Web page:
Unlike many other MMORPGs where narrative is subordinate to character progression and gameplay, Final Fantasy XIV is a game that has always focused on story. Endwalker, in this sense, represents the most important creative effort of Naoki Yoshida’s team. We’ve said it many times: Final Fantasy XIV is played mainly for its Main Scenario Quest, the main campaign that can be played as in a single player role-playing game, except for some fights that require the participation of eight players. We will not anticipate anything about the plot, so it is full of twists and unpredictable turns. Suffice it to say that begins exactly where it ended the previous expansion, Shadowbringers, with the Scion in search of new allies to deal with the apocalypse promised by Fandaniel, the last worshipper of the diabolical Zodiark.

Endwalker actually closes the game between Hydaelin, that is the personification of our planet, and its antithesis Zodiark: a clash with ancient roots in which we, the Warriors of Light chosen to save the world and its “reflections”, have been caught up.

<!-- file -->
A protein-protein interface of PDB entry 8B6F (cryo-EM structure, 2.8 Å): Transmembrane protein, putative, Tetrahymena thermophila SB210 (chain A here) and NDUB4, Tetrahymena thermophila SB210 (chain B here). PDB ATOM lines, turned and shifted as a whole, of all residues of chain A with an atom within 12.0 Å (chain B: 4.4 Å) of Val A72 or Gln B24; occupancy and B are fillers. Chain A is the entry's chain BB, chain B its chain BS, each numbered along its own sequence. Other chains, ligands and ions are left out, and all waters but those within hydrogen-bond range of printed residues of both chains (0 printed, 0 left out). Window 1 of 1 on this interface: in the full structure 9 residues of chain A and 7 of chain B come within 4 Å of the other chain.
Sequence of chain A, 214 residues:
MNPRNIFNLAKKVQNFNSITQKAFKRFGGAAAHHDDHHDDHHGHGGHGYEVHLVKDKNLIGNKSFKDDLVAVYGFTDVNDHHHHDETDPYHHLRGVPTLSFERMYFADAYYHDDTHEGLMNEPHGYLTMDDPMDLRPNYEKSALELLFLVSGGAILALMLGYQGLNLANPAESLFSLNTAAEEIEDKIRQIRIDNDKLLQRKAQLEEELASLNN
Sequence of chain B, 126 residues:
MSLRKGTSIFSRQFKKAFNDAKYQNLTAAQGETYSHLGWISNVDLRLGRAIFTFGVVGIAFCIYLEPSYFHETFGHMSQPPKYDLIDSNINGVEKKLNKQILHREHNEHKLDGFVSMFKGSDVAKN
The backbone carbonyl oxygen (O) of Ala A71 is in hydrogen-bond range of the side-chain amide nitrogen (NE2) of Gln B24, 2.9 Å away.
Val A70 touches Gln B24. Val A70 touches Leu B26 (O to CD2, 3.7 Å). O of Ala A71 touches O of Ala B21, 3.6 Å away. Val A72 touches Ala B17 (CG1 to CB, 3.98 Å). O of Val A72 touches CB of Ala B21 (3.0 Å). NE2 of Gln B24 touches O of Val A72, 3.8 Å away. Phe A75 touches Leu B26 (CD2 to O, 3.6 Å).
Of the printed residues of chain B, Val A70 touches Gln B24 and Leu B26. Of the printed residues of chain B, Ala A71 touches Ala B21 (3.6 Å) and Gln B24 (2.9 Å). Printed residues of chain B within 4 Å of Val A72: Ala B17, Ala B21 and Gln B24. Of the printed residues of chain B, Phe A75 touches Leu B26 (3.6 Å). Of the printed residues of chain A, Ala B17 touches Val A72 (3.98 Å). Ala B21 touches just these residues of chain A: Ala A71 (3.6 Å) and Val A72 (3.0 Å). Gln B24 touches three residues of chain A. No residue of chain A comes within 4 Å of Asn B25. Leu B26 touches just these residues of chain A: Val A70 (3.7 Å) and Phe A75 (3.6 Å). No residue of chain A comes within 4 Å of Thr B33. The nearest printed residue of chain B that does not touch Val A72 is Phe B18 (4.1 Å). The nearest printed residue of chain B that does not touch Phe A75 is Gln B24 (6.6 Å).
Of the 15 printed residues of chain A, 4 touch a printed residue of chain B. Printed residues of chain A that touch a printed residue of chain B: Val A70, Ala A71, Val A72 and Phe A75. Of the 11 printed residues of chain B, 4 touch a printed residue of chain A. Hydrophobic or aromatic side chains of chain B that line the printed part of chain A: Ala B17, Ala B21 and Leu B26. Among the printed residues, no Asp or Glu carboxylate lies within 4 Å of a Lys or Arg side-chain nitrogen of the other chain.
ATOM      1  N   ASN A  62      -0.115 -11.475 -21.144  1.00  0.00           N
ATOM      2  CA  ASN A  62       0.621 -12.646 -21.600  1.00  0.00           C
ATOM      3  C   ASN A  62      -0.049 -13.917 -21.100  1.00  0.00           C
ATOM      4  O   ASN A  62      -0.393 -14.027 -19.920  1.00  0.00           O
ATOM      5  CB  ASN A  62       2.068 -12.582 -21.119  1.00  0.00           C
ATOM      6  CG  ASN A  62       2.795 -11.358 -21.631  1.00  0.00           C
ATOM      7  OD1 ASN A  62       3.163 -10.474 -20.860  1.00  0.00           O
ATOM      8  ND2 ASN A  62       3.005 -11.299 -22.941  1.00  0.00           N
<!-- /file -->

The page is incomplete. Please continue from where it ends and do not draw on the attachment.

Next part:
The story of Final Fantasy XIV, however, has never been that of the Warrior of Light. Although indicated as the absolute protagonist, guide and reference point of a large cast of characters, they have always been the latter, and in particular the so-called Scion of the Seventh Dawn, to occupy the stage. Endwalker dwells on them, leading to a natural epilogue all the subplots set up over the years. Their excellent characterization, and the paths taken over time, mark the development of the story, which reserves the right space for each of them, including memorable twists, touching introspective dialogues and moments of relaxing everyday life.